Good accurate ammo for an AR-15 with 16" barrel?


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wdallis
November 15, 2011, 06:39 PM
I am looking for accurate ammo for an AR-15 with a 16" barrel. I hope to find ammo that will be accurate at 300 yards if possible? Thank you

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hardluk1
November 15, 2011, 07:39 PM
Do you know your barrel twist rate you have and brand and model would help. It will still take some range time with several brands and weight to find the best choice. And a 20 or 24" barrel would be even better. The 16" kills off a lot of FPS. I have one too.

saddlerocker
November 15, 2011, 07:39 PM
Twist rate is important

Is it 1:9" or 1:7" Twist?

Do you reload or you want a factory round?

Is price an issue?

Federal Gold Medal Match loaded with 69gr SMKs are a great factory round that should be good in a 1:9" and certainly good in a 1:7"

wnycollector
November 15, 2011, 07:45 PM
Federal Gold Medal Match loaded with 69gr SMKs are a great factory round that should be good in a 1:9" and certainly good in a 1:7"

+1 on this.

If you have a 1:7 barrel you might want to check out Black Hills 77gr and Prvi 75gr OTM's. The Prvi is very good ammo for price vs accuracy.

wdallis
November 15, 2011, 08:29 PM
Sorry guys, it is 1 in 7" twist , Olympic arms, model m.f.r.

nipprdog
November 15, 2011, 08:48 PM
I'll ask the same question from your other thread;

How much experience do you have at 300-400 yds?

saddlerocker
November 15, 2011, 09:54 PM
Are you sure its 1:7" twist? I thought Oly's were 1:9". It should be stamped on the barrel, maybe under the handguards.

But, if you have a 1:7" twist then 68gr Hornady, 69gr Sierra, 75gr Hornady and 77gr Sierra are all great loads, but can be expensive if you dont reload.

Privi has 69 and 75gr rounds that are about $0.40-$0.45/rd and are good for the money, but wont be as accurate as the other Match loads.

Also Hornady Steel match or TAP Training rounds are pretty good, they use a steel case, but use good powder and projectiles. A good way to save some cash and still have an accurate round (Assuming your rifle will shoot steel cased ammo)

If its 1:9" then the 69gr Privi or Sierra or 68gr Hornady would be as heavy as I would go and should perform well.
There are also alot of good 53/52gr projectiles that are really accurate, but again expensive if you dont reload.
Fiocchi 50gr V-Max is accurate and affordable and great for varmints (Cabelas has good prices on this)

ants
November 15, 2011, 10:28 PM
Several 16" carbines from Olympic have 1 in 10" twist.

Mid-weight bullets from 50 grains to 69 grains seem to work well from 1 in 7" to 1 in 9" twist.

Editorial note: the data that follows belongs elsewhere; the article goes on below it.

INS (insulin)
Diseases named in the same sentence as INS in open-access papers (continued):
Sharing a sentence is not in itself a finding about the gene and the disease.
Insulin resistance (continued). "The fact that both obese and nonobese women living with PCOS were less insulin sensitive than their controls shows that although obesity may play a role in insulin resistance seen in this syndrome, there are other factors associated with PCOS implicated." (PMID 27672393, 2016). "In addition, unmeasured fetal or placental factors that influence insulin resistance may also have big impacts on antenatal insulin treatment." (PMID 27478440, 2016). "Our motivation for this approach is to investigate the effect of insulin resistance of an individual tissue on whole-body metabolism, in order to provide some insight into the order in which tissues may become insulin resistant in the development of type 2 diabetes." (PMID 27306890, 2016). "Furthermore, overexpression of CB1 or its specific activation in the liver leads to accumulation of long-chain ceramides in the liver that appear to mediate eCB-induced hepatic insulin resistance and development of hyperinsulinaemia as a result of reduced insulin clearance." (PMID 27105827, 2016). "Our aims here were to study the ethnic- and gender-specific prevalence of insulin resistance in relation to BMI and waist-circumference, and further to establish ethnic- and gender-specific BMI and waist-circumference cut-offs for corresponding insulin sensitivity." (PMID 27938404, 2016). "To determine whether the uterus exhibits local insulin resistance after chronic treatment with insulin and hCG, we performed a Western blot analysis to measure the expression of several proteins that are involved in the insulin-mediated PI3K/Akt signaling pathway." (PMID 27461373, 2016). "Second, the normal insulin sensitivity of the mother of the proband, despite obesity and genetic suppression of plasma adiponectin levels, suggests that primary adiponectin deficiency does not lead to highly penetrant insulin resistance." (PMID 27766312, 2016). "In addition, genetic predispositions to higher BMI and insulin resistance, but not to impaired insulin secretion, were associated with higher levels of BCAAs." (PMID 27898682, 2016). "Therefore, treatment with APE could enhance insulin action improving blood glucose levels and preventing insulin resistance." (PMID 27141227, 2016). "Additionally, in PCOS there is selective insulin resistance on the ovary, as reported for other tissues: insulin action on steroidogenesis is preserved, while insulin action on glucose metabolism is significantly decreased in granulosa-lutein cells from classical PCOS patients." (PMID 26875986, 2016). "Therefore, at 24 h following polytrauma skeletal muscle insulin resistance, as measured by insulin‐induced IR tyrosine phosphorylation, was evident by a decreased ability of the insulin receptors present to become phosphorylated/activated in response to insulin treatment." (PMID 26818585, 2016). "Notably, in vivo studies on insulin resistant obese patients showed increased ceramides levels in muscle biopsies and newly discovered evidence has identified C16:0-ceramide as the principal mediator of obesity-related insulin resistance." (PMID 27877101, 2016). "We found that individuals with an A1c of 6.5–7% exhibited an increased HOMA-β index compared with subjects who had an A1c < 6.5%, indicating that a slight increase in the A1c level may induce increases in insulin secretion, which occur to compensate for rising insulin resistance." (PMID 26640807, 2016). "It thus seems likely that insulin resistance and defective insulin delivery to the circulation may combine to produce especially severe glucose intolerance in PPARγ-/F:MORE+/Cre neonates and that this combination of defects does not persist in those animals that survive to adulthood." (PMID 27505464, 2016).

My humble advice, from an idiot like me who knows nothing,
I don't care if the other members may bash me for my idiocy:

My percentages may be off a bit, but generally
One-third of accuracy is the barrel, 1/3 the shooter, 1/3 ammo.
Generally, factory ammo accuracy is about the same for 16, 18, 20 and 24 inch barrel,
true, shorter barrel gives up a couple hundred feet per second, but still accurate.
Premium ammunition shoots better than bargain cellar ammunition.
Premium ammunition costs a lot, oh yes they are very proud of it.
There is no dirt cheap bargain-basement ammo that drives tacks.
Military surplus is seldom highly accurate, unless it was made for match/sniper use.
Premium hunting ammo is often surprisingly accurate, and often easily available.
Standard soft point hunting ammo is generally a little better than FMJ.
Nearly all FMJ rifle ammo is good for fun plinking, but hardly ever match-grade accurate.

In addition to the good advice from members on this thread, what I found personally:
Every Day Ammo bargain: Any 55fmj will help you learn skills.
Bargain accuracy ammo: Remington 55 grain CoreLokt soft point is often on sale.
Costs a little more but better: Federal Premium PowerShok soft point (not fmj).
Better accuracy ammo somewhat higher priced: Federal Gold Medal Match, Remington Premier Match, PRVI Partizan PPU Match.
[Disclaimer: I reload large quantities, so I very seldom buy factory ammo.]

If I were helping a shooter improve with his 16" AR15 carbine,
I say buy 500 rounds of cheap bulk ammo and use it to develop shooting skills.
Sling, stance, grip, breath control, trigger control, etc.
Go to an Appleseed shoot if you need instruction, those are FABULOUS.
After that, buy the more expensive stuff to see what you got.

wdallis
November 15, 2011, 11:14 PM
I disassembled it and could find no twist rate stamped any where on barrel. I determined the 1 in 7 twist rate by running a tight fitted jag down the barrel. It turned one complete turn in 7 inches.

hardluk1
November 17, 2011, 08:07 AM
Bottom line !! Get a box of ammo in several weight and brands and see how it shoots. It may turn out to do what you want with a 55 or 62 gr bullet . I have a 16" i-8 twist and can shoot groups of 1" at 100 yards with the extra cheap 55gr AR223 american eagle label. I did not expect that. Still have some hornady 72g hpbt reloads to try.

MtnCreek
November 17, 2011, 08:35 AM
Agree with other that you'll need to try several weights. Black Hills 'blue box' is really good ammo for the money.

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